Leadership includes caring for others, and you can do this well only if you’re also caring for yourself. This may be a deeply frustrating thing to hear if you’re working 16-hour days while taking on the emotional strain of your family, friends, and teams. But like putting on your own oxygen mask on a plane before you attend to your fellow passengers, you can hardly care for others if you’re gasping for air yourself. Abraham Lincoln famously attended more than 100 theater performances during the height of the American Civil War to recharge and keep his anxiety at bay. Your energy is not infinite, and merely “powering through” and “keeping it together” won’t be enough for the intensity of the weeks and months that lie ahead.
What you can do now:
This is not just an economic and operational crisis—it is a human crisis, and leaders should act accordingly. No doubt you’re already doing everything possible to attend to your employees’ financial, medical, and logistical needs. Companies with the resources are beginning to implement new time off policies, hazard pay, remote working policies, and more. But as Maslow would remind us, emotional needs—for connection, confidence, respect—can become even more intense once someone’s basic physiology and physical safety are accounted for. As a leader you are probably a student of human behavior to begin with, and your emotional intelligence matters now more than ever. Look for ways to create more space for humanity inside your organization to strengthen your culture not only through this crisis, but after it.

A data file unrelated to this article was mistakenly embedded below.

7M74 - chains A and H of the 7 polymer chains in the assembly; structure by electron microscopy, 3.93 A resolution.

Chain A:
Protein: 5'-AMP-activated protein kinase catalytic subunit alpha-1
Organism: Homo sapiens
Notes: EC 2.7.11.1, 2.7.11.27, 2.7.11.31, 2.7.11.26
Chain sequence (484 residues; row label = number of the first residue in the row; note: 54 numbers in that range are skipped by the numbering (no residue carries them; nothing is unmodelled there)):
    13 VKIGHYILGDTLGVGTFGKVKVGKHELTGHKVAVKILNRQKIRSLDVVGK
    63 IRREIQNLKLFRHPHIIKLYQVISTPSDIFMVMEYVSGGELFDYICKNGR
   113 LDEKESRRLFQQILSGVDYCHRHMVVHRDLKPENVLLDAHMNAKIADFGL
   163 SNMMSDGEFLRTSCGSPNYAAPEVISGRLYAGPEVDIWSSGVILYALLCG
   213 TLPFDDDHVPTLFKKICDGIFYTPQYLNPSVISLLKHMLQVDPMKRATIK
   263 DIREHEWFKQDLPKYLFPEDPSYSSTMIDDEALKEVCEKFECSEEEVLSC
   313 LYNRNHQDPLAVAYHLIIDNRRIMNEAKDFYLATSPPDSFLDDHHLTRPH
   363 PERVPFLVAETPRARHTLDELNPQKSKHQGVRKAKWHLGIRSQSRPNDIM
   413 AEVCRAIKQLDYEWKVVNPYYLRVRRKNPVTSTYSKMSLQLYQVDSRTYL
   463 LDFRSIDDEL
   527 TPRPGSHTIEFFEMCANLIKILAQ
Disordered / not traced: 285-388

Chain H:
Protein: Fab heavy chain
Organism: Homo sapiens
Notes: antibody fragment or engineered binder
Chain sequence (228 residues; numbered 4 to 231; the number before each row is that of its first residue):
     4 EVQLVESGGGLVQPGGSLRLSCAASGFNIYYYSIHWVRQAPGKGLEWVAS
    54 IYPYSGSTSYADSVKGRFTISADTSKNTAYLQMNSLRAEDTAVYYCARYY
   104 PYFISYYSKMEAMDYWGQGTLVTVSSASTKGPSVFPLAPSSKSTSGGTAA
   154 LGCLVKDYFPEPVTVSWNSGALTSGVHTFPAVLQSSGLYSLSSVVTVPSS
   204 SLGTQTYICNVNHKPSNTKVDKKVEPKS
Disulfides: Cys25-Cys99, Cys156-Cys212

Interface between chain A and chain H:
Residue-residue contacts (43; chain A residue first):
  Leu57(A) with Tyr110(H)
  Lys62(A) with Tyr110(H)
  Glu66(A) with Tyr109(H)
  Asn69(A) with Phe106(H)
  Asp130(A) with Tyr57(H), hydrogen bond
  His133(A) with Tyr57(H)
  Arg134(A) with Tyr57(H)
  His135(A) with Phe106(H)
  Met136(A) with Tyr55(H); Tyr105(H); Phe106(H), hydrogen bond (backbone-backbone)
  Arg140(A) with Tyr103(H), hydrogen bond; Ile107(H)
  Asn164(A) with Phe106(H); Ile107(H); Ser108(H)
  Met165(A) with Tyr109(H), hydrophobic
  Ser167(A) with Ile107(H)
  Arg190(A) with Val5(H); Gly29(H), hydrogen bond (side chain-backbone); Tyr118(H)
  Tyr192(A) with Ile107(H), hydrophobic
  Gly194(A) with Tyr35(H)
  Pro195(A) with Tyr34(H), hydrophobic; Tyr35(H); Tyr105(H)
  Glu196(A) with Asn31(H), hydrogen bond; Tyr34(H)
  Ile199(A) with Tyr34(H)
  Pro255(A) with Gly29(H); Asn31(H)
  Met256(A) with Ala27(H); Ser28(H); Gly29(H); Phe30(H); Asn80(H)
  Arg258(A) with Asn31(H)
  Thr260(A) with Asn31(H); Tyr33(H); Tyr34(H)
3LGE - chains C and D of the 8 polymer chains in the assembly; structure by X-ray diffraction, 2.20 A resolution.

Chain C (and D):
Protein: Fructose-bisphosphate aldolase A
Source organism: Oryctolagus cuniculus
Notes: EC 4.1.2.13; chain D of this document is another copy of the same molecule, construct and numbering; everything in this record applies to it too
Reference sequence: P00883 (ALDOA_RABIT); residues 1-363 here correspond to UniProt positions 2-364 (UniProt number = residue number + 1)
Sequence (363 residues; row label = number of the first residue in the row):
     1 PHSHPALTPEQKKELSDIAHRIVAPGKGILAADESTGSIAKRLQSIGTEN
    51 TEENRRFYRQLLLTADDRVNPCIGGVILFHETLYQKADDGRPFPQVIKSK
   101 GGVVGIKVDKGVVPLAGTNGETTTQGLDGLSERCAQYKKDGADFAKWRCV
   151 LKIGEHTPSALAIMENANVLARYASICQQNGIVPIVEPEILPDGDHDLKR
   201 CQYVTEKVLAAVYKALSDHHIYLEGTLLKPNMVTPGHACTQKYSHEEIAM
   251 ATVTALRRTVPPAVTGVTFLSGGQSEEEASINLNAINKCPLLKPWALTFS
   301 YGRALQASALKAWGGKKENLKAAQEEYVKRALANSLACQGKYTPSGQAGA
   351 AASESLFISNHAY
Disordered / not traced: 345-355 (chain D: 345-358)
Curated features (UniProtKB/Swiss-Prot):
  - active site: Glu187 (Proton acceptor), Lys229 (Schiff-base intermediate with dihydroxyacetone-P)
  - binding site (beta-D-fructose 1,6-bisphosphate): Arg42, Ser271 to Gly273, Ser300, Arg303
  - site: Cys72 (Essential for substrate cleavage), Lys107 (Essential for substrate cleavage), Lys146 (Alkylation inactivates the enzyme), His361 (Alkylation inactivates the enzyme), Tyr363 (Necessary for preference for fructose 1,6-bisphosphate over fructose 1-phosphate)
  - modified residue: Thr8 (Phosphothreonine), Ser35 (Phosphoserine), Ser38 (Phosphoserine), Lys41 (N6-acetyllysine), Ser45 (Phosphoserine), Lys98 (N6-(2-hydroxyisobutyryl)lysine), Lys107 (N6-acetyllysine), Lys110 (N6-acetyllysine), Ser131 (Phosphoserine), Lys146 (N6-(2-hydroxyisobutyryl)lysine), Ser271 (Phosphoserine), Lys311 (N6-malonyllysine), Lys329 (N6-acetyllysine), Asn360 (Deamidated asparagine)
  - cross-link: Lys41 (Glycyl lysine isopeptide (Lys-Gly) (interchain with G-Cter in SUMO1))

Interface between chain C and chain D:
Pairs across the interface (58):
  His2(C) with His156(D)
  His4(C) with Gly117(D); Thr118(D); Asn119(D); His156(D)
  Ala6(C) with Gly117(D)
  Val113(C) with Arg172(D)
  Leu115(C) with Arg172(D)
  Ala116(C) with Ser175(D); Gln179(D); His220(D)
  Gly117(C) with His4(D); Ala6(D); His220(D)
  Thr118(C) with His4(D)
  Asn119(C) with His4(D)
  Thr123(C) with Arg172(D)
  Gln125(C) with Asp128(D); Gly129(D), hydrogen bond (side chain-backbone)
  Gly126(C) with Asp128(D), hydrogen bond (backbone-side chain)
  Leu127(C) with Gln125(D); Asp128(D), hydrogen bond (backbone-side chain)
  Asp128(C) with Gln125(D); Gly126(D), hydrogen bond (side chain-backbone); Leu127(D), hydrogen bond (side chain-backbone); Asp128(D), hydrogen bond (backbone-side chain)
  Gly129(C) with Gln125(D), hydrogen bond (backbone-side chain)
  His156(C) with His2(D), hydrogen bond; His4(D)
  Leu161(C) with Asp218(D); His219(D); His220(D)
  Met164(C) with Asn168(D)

What you can do now:
Your heightened perspective during this crisis is creating an opportunity to re-prioritize the things that truly matter. Throughout history, different cultures have urged us to contemplate death—not to darken our lives, but to lift us above the mundane and remind us what’s most important. Seneca’s letters, the early Christian concept of memento mori, and the Buddhist practice maraṇasati are three of many examples. Though we now find ourselves in deeply unsettling times, we’re also discovering that certain things we’d been obsessing over only weeks ago suddenly seem far less important, while others now seem of much greater significance. No doubt this has been true for your business, and through the lens of this crisis we’re reminded why our businesses really exist and what our true priorities should be.
What you can do now:
This is a defining moment that will determine whether you’re purpose-driven, or just purpose-washing. We’ve been helping companies and institutions recenter around their purpose for more than 25 years, and it seems every business now has a corporate purpose or mission statement that explains why they exist not only to turn a profit, but to serve somebody—their customers, their clients, their communities. Recently organizations like JUST Capital, B Lab, and the Business Roundtable have been accelerating the shift from shareholder capitalism to stakeholder capitalism, urging companies to play a greater role in serving others. The businesses that embrace this idea during the pandemic, using their purpose as a compass to navigate this crisis, can proudly claim they do in fact have a meaningful reason to exist.
What you can do now:
Again, you won’t be able to follow all this advice all at once. Are you caring for yourself? Are your teams being adequately attended to? Does your business have a clear agenda for the crisis and beyond? Are you doing all you can to serve your community? The answers will tell you where to focus.